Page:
(NewsNation) — Those of you, particularly on the left, who say the Supreme Court has become irredeemably conservative, even illegitimate, I’m talking to you. We need to retain our faith in the Supreme Court, and for that matter, all of our courts.
A pair of new decisions provides evidence the court is not blindly partisan. It has definitely moved to the right, pretty far to the right. But while you may not hear much about this in the media, the court didn’t agree to hear the more radical challenges to lower court rulings, letting those rulings stand.
For example, the court this week refused to hear an appeal from a Utah gun rights advocate and another from a prominent gun rights group, both of which challenged the ban on bump stocks, the gun attachments that enable semi-automatic weapons to fire rapidly and basically function as machine guns, despite the fact that the ban was implemented by the Trump administration in 2019.
The ban has been criticized by many gun groups, but the justices were evidently unmoved by that argument, and simply declined to hear the case.
Now, however you feel about guns, or however you feel about bump stocks, there’s no question that the court is rejecting the more conservative position on the issue. Right now, it’s important to highlight examples of judicial independence because public confidence in the court is waning.
A new Gallup poll shows trust in the Supreme Court has cratered, falling 20 points over the past two years. For the first time in 50 years of this poll, fewer than half of Americans have either a great deal or even a fair amount of trust in the court. That’s frightening. Because if Americans won’t trust what is perennially been its most reliable federal institution, what will they trust?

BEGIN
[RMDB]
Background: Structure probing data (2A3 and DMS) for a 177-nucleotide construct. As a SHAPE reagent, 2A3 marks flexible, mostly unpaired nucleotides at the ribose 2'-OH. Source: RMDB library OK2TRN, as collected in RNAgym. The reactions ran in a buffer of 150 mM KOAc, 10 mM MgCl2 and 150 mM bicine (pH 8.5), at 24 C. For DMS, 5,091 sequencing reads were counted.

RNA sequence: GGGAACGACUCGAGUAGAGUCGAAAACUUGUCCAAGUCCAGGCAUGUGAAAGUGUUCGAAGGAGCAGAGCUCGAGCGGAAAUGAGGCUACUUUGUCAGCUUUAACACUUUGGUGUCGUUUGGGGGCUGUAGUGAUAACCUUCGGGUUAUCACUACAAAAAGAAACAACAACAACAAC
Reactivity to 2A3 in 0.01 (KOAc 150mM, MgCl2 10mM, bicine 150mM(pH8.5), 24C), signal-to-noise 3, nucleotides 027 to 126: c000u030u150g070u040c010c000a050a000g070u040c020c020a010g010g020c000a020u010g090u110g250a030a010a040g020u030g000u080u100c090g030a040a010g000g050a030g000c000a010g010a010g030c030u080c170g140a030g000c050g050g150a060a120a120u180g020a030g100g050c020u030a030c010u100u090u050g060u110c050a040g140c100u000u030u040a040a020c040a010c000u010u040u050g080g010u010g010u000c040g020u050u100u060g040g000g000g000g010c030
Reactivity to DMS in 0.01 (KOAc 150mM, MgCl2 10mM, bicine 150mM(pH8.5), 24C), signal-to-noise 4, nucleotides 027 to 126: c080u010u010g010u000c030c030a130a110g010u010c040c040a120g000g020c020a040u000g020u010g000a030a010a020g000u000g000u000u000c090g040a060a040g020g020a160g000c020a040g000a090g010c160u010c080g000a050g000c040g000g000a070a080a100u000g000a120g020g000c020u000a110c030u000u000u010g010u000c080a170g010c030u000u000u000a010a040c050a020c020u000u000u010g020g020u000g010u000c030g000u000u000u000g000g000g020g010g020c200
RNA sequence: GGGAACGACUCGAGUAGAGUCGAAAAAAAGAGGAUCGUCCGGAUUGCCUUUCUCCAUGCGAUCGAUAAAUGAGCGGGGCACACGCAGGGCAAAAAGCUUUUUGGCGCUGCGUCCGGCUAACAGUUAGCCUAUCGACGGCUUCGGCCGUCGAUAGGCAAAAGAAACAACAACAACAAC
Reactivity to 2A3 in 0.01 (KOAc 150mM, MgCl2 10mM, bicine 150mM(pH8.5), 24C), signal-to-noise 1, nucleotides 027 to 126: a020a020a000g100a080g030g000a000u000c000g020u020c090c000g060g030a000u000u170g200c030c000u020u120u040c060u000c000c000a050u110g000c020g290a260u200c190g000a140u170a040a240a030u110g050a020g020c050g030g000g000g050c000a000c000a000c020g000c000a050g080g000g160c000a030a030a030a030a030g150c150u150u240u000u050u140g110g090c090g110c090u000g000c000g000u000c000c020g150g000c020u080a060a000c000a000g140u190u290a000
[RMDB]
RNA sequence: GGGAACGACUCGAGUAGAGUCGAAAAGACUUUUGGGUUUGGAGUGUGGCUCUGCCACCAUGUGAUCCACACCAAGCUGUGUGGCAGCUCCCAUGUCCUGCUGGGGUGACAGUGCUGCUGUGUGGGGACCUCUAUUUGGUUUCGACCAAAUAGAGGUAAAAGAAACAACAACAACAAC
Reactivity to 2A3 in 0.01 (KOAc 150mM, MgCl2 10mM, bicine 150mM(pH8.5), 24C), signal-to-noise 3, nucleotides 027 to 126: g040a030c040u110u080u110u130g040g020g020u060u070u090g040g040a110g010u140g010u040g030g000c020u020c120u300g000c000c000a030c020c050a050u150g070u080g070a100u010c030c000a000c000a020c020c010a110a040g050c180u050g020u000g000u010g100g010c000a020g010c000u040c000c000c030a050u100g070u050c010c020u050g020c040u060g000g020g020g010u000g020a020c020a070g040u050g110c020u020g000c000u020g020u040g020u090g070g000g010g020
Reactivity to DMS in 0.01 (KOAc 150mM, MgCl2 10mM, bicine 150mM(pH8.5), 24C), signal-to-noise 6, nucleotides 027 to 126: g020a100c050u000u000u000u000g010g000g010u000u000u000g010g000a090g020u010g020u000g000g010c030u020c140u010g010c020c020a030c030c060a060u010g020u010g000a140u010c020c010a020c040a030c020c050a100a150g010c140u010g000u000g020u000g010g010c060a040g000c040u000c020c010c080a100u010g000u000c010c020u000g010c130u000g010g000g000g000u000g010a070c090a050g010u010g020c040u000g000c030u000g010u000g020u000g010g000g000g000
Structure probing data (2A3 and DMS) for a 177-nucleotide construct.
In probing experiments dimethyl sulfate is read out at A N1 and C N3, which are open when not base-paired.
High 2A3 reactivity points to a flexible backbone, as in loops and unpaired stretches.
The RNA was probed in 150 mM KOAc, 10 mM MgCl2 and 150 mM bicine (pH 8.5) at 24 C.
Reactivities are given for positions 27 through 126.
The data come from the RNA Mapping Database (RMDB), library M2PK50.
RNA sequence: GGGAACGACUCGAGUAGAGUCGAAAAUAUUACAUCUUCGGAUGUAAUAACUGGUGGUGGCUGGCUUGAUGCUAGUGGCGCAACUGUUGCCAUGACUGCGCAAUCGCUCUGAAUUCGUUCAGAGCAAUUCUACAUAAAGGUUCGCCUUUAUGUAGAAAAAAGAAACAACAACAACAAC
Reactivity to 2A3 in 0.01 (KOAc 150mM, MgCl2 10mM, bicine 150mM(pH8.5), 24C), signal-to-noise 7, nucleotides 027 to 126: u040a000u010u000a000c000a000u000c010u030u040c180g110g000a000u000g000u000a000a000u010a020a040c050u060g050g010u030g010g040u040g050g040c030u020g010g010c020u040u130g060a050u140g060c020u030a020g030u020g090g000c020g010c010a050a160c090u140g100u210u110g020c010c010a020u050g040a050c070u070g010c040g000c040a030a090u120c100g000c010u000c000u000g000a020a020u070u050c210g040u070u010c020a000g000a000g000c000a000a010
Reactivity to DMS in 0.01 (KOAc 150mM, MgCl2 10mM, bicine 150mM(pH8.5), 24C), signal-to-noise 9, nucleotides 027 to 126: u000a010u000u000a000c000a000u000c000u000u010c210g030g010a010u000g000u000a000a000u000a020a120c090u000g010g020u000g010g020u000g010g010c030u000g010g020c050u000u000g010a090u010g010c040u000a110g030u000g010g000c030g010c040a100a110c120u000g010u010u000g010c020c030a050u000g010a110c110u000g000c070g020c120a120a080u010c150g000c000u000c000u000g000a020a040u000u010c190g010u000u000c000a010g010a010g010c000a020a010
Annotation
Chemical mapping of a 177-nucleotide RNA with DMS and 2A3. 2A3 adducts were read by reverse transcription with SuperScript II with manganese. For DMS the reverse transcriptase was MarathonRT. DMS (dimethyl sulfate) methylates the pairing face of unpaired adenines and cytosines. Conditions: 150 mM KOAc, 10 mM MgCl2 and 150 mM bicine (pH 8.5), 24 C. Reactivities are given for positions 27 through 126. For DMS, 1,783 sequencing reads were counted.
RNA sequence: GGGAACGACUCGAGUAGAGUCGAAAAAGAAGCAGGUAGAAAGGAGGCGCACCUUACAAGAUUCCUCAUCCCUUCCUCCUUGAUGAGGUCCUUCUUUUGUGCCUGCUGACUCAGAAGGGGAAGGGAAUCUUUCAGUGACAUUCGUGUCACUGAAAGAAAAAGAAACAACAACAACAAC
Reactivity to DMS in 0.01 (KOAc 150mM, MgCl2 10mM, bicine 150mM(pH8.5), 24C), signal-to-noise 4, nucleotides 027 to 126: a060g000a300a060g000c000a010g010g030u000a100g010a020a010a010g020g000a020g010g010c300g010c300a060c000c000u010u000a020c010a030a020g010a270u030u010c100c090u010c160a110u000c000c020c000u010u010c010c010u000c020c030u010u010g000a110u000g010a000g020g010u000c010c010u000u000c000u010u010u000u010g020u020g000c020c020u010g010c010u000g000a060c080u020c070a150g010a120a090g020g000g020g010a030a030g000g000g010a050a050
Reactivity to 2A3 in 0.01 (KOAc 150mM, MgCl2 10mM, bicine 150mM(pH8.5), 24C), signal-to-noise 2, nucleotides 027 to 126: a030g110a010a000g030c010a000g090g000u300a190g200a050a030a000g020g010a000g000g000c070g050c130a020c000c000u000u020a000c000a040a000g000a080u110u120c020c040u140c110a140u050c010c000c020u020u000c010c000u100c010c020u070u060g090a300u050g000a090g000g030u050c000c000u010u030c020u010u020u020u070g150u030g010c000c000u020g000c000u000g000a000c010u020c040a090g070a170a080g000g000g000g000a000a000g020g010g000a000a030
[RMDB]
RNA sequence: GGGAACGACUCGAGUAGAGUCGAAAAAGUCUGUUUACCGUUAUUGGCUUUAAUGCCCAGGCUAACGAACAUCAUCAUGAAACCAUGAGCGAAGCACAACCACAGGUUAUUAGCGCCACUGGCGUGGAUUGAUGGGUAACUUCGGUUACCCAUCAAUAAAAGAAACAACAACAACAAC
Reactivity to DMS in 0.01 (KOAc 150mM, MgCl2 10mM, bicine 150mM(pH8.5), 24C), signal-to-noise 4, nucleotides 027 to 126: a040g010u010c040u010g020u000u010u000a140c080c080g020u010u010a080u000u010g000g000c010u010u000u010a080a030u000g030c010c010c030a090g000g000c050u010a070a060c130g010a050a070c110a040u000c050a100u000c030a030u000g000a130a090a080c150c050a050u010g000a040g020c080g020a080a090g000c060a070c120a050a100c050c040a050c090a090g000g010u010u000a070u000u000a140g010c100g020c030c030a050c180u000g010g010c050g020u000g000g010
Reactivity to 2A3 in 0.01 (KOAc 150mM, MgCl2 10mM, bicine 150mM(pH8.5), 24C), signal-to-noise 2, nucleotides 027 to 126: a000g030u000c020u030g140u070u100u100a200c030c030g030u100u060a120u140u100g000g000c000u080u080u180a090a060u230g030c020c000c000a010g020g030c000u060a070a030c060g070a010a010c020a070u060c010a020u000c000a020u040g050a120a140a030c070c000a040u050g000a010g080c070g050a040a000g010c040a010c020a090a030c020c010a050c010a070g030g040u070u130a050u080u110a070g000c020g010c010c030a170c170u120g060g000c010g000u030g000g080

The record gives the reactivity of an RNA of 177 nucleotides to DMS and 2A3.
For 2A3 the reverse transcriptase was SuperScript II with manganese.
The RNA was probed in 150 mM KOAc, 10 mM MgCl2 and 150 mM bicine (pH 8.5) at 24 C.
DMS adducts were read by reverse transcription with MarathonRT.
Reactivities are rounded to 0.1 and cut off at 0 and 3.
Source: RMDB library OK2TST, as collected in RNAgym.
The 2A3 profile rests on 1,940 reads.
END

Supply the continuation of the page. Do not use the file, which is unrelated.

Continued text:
Even the justices themselves are sowing some doubt. During a recent speaking engagement at Northwestern University, Justice Elena Kagan said, “When courts become extensions of the political process, when people see them as extensions of the political process, when people see them as trying just to impose personal preferences on the society, irrespective of law, that’s when there’s a problem. And that’s when there ought to be a problem.”
That’s true. And even if she believes it, I’m not sure it’s productive in trying to maintain public faith in the court, which she’s a part of.
Not surprisingly, the comment drew harsh rebuke from Chief Justice John Roberts at a forum last month in Colorado.
“I don’t understand the connection between opinions that people disagree with and the legitimacy of the court. Simply because people disagree with an opinion is not a basis for questioning the legitimacy of the court,” he said.
That’s what makes decisions like these two bump stock rulings so important to highlight.
Roberts is right that the outcome of a single case is not sufficient grounds to undermine the entire court. But what can endanger its reputation is blind allegiance to one political side, rather than allegiance to the law.
I disagree with some of the recent rulings from the court, but the refusal to hear the bump stock cases shows that this court is still evaluating issues case by case, issue by issue.
It’s definitely a very different court than it was even six years ago. But undermining the legitimacy of the court isn’t the answer, because that will come back to haunt us all.
The views expressed in this article are those of the author, and not of NewsNation.